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4 things to consider before purchasing a second home
Second homes appeal to homeowners for many reasons. Some want to diversify their assets, others are looking to provide a place for adult children to stay, and some want be closer to their favorite vacation spot.
Before you purchase a second home, ask yourself why you want a second home. Do you want to prepare for retirement in a community you love? Do you want a place your family can stay in a beloved vacation spot? Do you want to generate extra income through renting? Will you be purchasing a single-family home or a condo?
Evaluating your needs and long-term goals will help you set realistic expectations and prepare you for the responsibility of owning a second home.
Second mortgages can be tougher to qualify for
Qualifying for a second mortgage can be more demanding. There are loans you can and cannot use for a second home. For example, a second home can’t qualify for government-backed mortgages, such as Federal Housing Administration (FHA) and Veterans Affairs (VA) loans. You will be able to take out what is known as a Jumbo loan to finance your purchase, and what you’ll need to qualify will depend on how you intend to use the property.
Know the ins & outs of occupancy rules
Before purchasing a second home, get to know occupancy rules. This will go a long way in helping you, and your lender determine the best mortgage for you.
To classify this property as a second home, remember that you will need to spend a certain amount of time there each year. Occupancy rules will differ depending on what type of mortgage you get. For example, Freddie Mac says, “The Borrower must keep the property available primarily (i.e., more than half of the calendar year) for the Borrower’s personal use and enjoyment.”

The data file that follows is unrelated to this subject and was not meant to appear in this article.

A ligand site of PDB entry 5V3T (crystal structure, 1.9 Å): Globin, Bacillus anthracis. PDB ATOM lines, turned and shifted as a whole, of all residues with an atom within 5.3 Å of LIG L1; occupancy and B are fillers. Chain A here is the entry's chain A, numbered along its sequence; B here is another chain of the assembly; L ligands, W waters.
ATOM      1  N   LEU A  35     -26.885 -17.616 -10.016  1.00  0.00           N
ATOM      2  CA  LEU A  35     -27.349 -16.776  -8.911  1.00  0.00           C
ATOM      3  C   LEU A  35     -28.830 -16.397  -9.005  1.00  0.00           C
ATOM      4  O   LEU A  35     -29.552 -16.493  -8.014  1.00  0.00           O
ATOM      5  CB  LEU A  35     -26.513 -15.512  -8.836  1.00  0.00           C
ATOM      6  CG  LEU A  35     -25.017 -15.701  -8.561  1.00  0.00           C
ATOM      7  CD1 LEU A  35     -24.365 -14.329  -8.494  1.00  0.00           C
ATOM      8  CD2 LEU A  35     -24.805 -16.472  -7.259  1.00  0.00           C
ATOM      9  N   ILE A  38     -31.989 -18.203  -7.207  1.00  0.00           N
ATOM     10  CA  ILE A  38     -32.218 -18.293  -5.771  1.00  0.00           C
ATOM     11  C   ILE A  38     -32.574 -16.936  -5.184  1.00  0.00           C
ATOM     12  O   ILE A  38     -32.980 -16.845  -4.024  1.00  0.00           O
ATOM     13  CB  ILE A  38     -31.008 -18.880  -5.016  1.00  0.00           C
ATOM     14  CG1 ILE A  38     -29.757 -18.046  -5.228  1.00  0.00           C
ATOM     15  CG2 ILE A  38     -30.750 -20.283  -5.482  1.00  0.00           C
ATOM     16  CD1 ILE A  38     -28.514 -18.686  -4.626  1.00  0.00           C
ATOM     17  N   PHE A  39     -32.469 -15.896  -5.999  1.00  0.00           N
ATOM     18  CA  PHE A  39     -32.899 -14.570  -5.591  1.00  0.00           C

Will you be renting out the home?
When you are not living in the second home, will you be renting it out?
According to the IRS, a vacation home is either classified as a personal residence or a rental property. “If you use the dwelling unit for both rental and personal purposes, you generally must divide your total expenses between the rental use and the personal use based on the number of days used for each purpose.”
Suppose you are taking out a Freddie Mac mortgage. In that case, you can rent the property on a short-term basis as long as the property does not require you to rent it out, like if you gave a management company control over the property’s occupancy.
Know if you can afford the responsibility.
The purchase of a second home is no light matter, with additional financial and security responsibilities like:
- Maintenance and repairs
- Security to keep the property safe when vacant
- Additional insurance
- Property taxes
Know your price range and carefully review your finances before committing to a second home. Maintain a safety net of at least six months of reserve finances in savings and consult with the professionals at SmartMortgage. We are ready to help guide you through the ins and outs of purchasing multiple properties.